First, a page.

I recently had a #PrincipalCast subscriber email me asking for interview suggestions as he was interviewing at a Catholic school. I
wrote him the following email, but thought I would share it here, too. Most interviews are similar - asking about curriculum, what your ideal school might look like, etc. - but these are a few things that you may not have thought of.
Good luck, and let the #PrincipalCast crew know how we can help you!
(#1 may not apply to all of you, but I'm sure there is something about your new school that you should know. Always go in with SOMETHING you know about the school. DO YOUR RESEARCH.)
1. Make sure you know what your Catholic Identity is. Who are you in your faith? What do you believe the identity of the school/students should be? How and where does this group of students "belong" in the church?
2. Know your leadership style. They may ask you what your staff meetings may look like, how often you'll have them, etc. Will you require your teachers to turn in lesson plans? How often will you be in the classroom (ideally)?
3. Be prepared to answer the question "What will be the first thing you'll do as the Principal?" A good answer to that is that you will spend a lot of time observing the climate of the school and begin to understand the community. You never want to make too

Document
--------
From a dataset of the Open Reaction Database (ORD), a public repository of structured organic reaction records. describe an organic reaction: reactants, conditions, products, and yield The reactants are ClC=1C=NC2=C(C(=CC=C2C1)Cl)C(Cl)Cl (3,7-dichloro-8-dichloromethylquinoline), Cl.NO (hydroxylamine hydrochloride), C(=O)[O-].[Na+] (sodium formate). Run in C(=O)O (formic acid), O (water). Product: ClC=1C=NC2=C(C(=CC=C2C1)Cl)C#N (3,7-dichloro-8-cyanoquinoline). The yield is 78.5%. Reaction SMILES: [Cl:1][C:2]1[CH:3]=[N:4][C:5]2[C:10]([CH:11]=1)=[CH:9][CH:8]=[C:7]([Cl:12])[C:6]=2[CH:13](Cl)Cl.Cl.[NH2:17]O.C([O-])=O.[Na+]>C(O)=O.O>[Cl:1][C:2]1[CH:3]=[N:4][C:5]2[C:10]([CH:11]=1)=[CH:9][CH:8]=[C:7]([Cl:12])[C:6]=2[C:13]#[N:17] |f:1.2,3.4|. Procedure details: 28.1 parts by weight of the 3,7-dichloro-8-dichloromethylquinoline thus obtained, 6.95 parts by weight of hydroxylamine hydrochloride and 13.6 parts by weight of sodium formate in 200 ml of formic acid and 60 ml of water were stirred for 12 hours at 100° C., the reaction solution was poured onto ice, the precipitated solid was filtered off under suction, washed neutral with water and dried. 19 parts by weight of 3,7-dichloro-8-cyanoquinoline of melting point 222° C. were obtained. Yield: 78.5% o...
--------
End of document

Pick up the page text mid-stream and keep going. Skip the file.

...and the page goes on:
many changes at once. Especially if the school is having an issue with stability. They need to know you are there to support them, not to make it "your school."
4. If this is a job that may require a relocation, know that it may come up in the interview. Just so you aren't surprised ;)
5. Finally - be yourself. This cannot be understated. You NEVER know what they are looking for in their leader. If you do get the job, you want to be sure it is because it is a good fit for you AND for the school. There is nothing wrong with 'losing' out on a job because you weren't the right fit. They may feel they need someone who is more of a disciplinarian, more gentle, taller, older, etc., etc., etc (of course those last ones aren't real, but you get the point). You just never know what they are looking for, and in the long run it is a better decision for all involved if you aren't chosen for a position that wasn't a good fit. It's hard to swallow, but it's the truth.
Just be prepared for them to ask anything, and there is nothing wrong with taking a deep breath and thinking about your response before you verbalize it. Nothing at all.